During Dr. Denham's business development career spanning 30 years, he and his organizations have served hundreds of innovation teams. While in practice as a radiation oncologist, he taught biomedical engineering and product development. He has taught innovation adoption, technology transfer, and commercialization in both academia and industry. He has been an adjunct Professor of Health Services Engineering at the...
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 Reaction Panelists
Arlene Salamendra
Discussion and Reaction to Presentations

Arlene Salamendra is a former Board member and Staff Coordinator of Families Advocating Injury Reduction (FAIR). A number of years ago, she was the subject of a preventable medical error. Since that time, she has devoted a portion of her time to giving support to other patients...
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Franck Guilloteau
Discussion and Reaction to Presentations

During the past 20 years with HCC Corporation, Franck Guilloteau has led multiple projects, spanning industry segments from aerospace and consumer products to software and fitness. As Chief Technology Officer, Mr. Guilloteau takes the lead role in developing Software as a Service (SaaS) offerings and knowledge management systems used by HCC's global partners, while keeping HCC on the leading edge of technological advancements in multimedia, IT, e-commerce, and product development.
Read more...

Related Resources
  1. [No authors listed.] Children’s Hospital Los Angeles achieves electronic medical records milestone. Business Wire website 2015 Dec 9. Available at http://www.businesswire.com/news/home/20151209006614/en/Children%E2%80%99s-Hospital-Los-Angeles-Achieves-Electronic-Medical.   
  2. [No authors listed.] US EMR Adoption ModelSM. HIMSS Analytics website. No date. Available at http://app.himssanalytics.org/hc_providers/emr_adoption.asp.
  3. [No authors listed.] U.S. EMR Adoption ModelSM trends. HIMSS Analytics website. No date. Available at .https://app.himssanalytics.org/docs/EMRAM%20Criteria%20Sheet%202014%20v2.pdf.   
  4. Evans M. 758 hospitals see Medicare pay cut over hospital-acquired conditions. Modern Healthcare 2015 Dec 10. Available at http://www.modernhealthcare.com/article/20141206/MAGAZINE/312069987.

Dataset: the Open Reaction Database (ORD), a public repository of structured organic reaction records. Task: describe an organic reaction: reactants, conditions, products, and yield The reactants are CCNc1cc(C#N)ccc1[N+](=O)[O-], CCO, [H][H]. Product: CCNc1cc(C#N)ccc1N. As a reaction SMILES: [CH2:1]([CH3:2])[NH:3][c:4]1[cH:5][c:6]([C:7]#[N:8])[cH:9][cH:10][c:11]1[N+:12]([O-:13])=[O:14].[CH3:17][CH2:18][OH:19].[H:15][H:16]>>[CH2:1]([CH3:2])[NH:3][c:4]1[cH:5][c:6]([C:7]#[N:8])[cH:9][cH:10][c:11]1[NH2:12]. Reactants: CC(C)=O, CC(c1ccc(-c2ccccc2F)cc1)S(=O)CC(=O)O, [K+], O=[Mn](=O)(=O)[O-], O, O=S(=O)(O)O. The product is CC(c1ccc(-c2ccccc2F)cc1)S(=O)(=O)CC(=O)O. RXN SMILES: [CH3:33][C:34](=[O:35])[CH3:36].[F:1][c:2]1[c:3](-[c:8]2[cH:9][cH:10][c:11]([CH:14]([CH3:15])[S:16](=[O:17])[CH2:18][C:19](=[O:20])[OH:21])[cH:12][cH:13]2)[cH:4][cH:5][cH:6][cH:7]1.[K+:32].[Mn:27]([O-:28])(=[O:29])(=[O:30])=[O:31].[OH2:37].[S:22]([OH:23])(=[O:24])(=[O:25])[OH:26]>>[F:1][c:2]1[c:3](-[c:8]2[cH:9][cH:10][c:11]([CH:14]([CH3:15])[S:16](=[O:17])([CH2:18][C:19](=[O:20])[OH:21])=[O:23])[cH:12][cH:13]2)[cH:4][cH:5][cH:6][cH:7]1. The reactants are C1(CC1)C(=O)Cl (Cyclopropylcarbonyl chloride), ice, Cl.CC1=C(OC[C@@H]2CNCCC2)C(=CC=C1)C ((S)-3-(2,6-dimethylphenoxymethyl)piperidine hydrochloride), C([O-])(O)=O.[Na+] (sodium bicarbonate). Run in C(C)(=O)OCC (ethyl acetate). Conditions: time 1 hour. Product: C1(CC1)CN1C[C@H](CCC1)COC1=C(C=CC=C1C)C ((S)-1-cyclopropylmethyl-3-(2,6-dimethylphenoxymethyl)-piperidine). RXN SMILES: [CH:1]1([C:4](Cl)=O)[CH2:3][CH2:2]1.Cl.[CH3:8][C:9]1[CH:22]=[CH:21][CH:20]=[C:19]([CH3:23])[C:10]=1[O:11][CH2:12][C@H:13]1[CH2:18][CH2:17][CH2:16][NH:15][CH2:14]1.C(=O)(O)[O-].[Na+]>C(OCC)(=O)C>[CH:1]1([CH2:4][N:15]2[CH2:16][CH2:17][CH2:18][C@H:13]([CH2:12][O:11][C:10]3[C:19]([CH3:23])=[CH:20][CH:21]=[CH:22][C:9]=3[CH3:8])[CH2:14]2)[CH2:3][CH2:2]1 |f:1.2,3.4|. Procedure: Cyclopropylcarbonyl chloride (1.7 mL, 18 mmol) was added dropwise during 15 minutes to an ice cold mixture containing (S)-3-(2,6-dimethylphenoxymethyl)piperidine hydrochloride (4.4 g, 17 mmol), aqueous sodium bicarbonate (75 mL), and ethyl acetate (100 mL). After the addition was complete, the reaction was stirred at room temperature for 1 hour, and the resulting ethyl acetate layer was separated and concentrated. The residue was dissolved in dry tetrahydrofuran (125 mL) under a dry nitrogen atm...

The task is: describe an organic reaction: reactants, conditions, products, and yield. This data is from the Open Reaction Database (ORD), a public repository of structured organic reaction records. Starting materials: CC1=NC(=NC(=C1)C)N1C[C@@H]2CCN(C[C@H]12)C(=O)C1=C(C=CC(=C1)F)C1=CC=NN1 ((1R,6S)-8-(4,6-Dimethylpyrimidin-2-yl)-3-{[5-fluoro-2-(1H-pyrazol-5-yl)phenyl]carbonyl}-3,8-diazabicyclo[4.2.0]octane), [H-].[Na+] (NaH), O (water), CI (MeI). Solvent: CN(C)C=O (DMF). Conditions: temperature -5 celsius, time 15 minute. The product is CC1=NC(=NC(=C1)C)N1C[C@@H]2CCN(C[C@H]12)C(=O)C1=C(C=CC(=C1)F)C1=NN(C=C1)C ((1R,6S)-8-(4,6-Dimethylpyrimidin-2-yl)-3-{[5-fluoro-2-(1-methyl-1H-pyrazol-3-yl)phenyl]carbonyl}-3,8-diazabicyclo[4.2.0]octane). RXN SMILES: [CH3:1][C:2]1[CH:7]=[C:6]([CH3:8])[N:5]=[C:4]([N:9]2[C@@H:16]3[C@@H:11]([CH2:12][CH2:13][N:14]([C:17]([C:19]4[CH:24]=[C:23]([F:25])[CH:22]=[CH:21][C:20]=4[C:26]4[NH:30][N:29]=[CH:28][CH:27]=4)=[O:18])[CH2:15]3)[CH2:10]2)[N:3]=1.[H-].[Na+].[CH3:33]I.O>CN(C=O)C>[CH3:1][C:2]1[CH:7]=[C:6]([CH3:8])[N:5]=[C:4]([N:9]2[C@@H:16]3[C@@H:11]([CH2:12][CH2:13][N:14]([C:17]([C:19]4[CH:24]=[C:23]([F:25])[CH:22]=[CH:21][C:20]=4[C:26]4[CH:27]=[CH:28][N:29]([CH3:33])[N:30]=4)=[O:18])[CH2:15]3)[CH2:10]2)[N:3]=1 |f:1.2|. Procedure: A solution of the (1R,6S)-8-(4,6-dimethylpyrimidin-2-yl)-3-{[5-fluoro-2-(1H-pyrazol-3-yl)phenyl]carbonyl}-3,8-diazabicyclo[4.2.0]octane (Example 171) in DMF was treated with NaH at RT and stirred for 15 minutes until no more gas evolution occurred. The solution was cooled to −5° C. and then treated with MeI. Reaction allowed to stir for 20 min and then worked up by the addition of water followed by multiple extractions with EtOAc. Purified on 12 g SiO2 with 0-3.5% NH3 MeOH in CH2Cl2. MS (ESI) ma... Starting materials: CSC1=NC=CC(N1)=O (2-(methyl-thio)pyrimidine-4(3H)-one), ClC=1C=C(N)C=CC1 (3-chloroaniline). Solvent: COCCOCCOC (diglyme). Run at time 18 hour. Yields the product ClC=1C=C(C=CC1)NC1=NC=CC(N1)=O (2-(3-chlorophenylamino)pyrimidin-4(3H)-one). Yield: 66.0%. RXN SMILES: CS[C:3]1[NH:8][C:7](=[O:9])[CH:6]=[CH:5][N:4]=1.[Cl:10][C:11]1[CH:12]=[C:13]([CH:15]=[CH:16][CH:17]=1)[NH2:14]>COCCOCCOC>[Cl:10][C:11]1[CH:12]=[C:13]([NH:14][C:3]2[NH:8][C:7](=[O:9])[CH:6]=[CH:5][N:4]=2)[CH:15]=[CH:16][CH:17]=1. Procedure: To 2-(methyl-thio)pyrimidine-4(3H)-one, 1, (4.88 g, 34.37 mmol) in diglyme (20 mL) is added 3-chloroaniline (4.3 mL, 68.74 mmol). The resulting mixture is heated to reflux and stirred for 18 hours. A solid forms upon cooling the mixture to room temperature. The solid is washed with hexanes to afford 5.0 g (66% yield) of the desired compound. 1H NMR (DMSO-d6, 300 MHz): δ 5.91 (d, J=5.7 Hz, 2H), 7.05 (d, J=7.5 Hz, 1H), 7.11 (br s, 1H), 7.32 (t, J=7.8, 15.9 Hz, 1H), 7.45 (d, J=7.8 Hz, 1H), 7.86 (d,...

5. Evans M. CMS posts new quality data for individual doctors over AMA protests. Modern Healthcare 2015 Dec 10. Available at http://www.modernhealthcare.com/article/20151210/NEWS/151219991.   
  6. Evans M. Half of hospitals penalized for hospital-acquired conditions are repeat offenders. Modern Healthcare 2015 Dec 10. Available at http://www.modernhealthcare.com/article/20151210/NEWS/151219988.   
  7. Rice S. Despite progress on patient safety, still a long way across the chasm. Modern Healthcare 2014 Dec 6. Available at http://www.modernhealthcare.com/article/20141206/MAGAZINE/312069987.   
  8. Sun LH. Superbug known as ‘phantom menace’ on the rise in U.S. The Washington Post December 4, 2015. Available at https://www.washingtonpost.com/news/to-your-health/wp/2015/12/03/superbug-known-as-phantom-menace-on-the-rise-in-u-s/.   
  9. Toussaint JS. To radically redesign health care, start with one unit. Harvard Business Review 2015 Dec 9. Available at https://hbr.org/2015/12/to-radically-redesign-health-care-start-with-one-unit.   
  10. National Quality Forum. Safe Practice 1: Culture of Safety Leadership Structures and Systems. IN: Safe Practices for Better Healthcare – 2010 Update: A Consensus Report. Washington, DC: National Quality Forum; 2010. Available at http://www.qualityforum.org/Publications/2010/04/Safe_Practices_for_Better_Healthcare_%E2%80%93_2010_Update.aspx.     
  11. National Quality Forum. Safe Practice 2: Culture Measurement, Feedback, and Intervention. IN: Safe Practices for Better Healthcare – 2010 Update: A Consensus Report. Washington, DC: National Quality Forum; 2010. Available at http://www.qualityforum.org/Publications/2010/04/Safe_Practices_for_Better_Healthcare_%E2%80%93_2010_Update.aspx.     
  12. National Quality Forum. Safe Practice 3: Teamwork Training and Skill Building. IN: Safe Practices for Better Healthcare – 2010 Update: A Consensus Report. Washington, DC: National Quality Forum; 2010. Available at http://www.qualityforum.org/Publications/2010/04/Safe_Practices_for_Better_Healthcare_%E2%80%93_2010_Update.aspx.     
  13. National Quality Forum. Safe Practice 4: Risks and Hazards. IN: Safe Practices for Better Healthcare – 2010 Update: A Consensus Report. Washington, DC: National Quality Forum; 2010. Available at http://www.qualityforum.org/Publications/2010/04/Safe_Practices_for_Better_Healthcare_%E2%80%93_2010_Update.aspx.     
  14. National Quality Forum. Chapter 9: Opportunities for Patient and Family Involvement. IN: Safe Practices for Better Healthcare – 2010 Update: A Consensus Report. Washington, DC: National Quality Forum; 2010. Available at http://www.qualityforum.org/Publications/2010/04/Safe_Practices_for_Better_Healthcare_%E2%80%93_2010_Update.aspx.